Countryside Alliance Chief Executive Tim Bonner writes: Today saw a front page article in the Daily Telegraph about Government failings on connecting the ‘final 5%’ to superfast broadband and 4G . In a story entitled: “Ministers halt automatic broadband roll-out for rural families because ‘not everyone wants to be connected,'” Christopher Hope reported: ‘Instead fast broadband will only be provided in rural areas on request.’
We have worked tirelessly for many years now to bridge any kind of “town vs country” divide, and the casually metropolitan sentiment expressed in this document indicates why we still have an uphill struggle.
BT announced yesterday that it is putting £6bn into broadband roll-out, which we welcome, but pledging roll-out to just 95% of the UK doesn’t go far enough and ignores that vital ‘final 5%.’. Thousands of families and businesses are at a distinct disadvantage without super-fast broadband, and as our Head of Policy Sarah Lee told the Telegraph: ‘The whole point of a universal service obligation is that it applies to everyone, and this one was suggested specifically to ensure that the most rural, hard-to-reach properties will enjoy workable broadband speeds. High speed broadband is an essential service for modern life and we believe a lack of broadband capacity in rural areas is holding back the countryside, socially and economically.’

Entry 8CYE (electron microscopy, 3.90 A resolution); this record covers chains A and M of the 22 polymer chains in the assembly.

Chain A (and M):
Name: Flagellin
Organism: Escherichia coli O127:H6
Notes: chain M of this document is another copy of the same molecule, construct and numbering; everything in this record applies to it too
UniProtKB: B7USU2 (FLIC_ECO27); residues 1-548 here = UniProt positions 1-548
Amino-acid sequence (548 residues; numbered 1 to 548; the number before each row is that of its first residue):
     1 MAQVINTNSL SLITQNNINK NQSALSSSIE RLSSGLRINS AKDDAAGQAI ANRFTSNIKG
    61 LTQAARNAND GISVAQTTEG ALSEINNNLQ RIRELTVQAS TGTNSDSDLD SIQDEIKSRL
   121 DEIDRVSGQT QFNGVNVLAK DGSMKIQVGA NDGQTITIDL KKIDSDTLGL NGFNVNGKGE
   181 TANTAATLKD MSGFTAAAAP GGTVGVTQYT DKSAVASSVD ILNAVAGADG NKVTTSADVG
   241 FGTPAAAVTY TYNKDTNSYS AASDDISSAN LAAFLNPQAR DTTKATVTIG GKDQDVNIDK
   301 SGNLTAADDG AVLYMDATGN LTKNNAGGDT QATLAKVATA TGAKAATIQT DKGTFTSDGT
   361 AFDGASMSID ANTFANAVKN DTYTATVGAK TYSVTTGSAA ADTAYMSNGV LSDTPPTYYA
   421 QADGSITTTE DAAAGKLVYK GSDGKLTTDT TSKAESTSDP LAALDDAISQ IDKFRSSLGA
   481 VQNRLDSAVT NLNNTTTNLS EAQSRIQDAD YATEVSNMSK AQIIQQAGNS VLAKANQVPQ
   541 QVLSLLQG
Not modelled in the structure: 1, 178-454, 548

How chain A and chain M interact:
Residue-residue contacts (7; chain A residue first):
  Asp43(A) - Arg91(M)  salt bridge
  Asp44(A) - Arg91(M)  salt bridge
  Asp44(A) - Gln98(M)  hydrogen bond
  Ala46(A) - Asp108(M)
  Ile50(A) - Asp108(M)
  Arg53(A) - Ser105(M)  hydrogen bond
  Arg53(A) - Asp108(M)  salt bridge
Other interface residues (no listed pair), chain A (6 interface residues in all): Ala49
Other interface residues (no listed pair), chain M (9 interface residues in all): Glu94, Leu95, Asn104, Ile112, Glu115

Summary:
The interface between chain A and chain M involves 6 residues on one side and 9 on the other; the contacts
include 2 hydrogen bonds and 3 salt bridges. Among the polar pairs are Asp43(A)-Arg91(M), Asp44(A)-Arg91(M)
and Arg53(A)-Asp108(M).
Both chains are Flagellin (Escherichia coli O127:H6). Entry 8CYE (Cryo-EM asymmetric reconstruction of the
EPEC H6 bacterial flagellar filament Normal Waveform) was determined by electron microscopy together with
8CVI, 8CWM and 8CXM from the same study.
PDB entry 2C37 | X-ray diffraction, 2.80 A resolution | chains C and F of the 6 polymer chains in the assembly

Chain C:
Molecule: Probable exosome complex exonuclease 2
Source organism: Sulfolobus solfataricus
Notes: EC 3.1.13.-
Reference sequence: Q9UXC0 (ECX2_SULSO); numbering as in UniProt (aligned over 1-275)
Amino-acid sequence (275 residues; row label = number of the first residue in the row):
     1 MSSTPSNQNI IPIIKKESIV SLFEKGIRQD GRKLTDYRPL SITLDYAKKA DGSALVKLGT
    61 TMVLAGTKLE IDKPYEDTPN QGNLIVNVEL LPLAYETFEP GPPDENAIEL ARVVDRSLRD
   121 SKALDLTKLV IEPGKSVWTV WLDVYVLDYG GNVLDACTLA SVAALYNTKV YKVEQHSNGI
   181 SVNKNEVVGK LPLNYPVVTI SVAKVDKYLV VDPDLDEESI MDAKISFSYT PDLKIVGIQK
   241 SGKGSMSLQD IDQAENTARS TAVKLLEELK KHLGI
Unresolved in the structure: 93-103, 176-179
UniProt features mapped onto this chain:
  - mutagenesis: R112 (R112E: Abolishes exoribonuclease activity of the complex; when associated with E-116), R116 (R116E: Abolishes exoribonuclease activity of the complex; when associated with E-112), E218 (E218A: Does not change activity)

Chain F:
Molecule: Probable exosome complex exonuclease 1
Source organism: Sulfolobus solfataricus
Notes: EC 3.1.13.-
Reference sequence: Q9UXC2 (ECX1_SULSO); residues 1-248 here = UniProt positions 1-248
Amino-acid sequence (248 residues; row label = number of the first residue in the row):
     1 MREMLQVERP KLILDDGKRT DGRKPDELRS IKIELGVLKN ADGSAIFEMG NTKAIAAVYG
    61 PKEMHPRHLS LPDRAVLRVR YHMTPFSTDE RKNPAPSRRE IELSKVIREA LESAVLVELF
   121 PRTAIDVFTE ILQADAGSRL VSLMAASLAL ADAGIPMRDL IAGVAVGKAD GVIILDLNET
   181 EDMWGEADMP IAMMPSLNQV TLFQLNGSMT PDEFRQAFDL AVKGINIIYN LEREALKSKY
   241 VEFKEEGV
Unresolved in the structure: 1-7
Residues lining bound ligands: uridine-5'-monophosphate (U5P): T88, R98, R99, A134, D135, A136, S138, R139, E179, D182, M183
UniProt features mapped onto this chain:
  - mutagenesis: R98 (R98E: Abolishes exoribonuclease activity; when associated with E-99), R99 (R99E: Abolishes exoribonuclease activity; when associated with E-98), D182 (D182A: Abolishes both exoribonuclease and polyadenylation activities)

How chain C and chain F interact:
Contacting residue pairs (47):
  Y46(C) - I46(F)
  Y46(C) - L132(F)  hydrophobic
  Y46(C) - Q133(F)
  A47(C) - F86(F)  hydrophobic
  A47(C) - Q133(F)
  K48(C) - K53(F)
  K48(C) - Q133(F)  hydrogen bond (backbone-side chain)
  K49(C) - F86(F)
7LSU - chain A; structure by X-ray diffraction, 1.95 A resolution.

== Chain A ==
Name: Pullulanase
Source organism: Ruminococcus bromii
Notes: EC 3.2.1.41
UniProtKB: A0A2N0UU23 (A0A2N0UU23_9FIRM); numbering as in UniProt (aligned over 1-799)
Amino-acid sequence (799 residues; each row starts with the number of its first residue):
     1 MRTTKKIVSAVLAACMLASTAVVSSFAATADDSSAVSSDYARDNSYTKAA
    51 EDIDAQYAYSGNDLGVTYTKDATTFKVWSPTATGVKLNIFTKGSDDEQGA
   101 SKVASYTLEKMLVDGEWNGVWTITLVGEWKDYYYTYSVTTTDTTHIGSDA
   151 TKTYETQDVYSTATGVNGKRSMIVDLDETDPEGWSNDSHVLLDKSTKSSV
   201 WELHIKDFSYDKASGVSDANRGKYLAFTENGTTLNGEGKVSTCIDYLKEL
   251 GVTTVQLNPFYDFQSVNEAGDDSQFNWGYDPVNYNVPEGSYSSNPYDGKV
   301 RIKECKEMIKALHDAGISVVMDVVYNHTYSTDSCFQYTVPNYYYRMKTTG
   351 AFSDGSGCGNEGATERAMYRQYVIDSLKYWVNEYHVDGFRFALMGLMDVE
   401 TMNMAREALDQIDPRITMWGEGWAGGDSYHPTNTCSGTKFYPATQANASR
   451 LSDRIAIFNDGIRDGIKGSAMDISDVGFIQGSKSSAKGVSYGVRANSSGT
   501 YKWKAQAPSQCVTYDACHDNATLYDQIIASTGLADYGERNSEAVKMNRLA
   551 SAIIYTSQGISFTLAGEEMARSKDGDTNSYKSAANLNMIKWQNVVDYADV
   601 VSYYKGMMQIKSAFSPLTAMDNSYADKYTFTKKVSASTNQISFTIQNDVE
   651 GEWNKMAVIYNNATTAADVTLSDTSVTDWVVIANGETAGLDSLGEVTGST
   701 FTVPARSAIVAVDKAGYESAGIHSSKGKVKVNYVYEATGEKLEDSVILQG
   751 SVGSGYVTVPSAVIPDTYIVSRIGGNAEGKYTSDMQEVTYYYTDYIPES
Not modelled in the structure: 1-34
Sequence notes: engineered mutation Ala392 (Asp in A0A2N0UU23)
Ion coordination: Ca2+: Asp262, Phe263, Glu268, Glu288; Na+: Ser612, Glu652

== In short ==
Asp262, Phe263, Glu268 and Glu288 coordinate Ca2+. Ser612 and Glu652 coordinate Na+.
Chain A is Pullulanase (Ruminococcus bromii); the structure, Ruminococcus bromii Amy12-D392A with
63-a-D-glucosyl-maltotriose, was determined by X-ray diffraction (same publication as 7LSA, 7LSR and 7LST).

My predecessor always said that he got better broadband in Basra than Dorset, and with Tim Peake seemingly able to email, broadcast and phone from space, it is clear to us that the final 5% should have access to full service without having to make any special requests. No special treatment is necessary, just equality.
Follow Tim on Twitter @CA_TimB.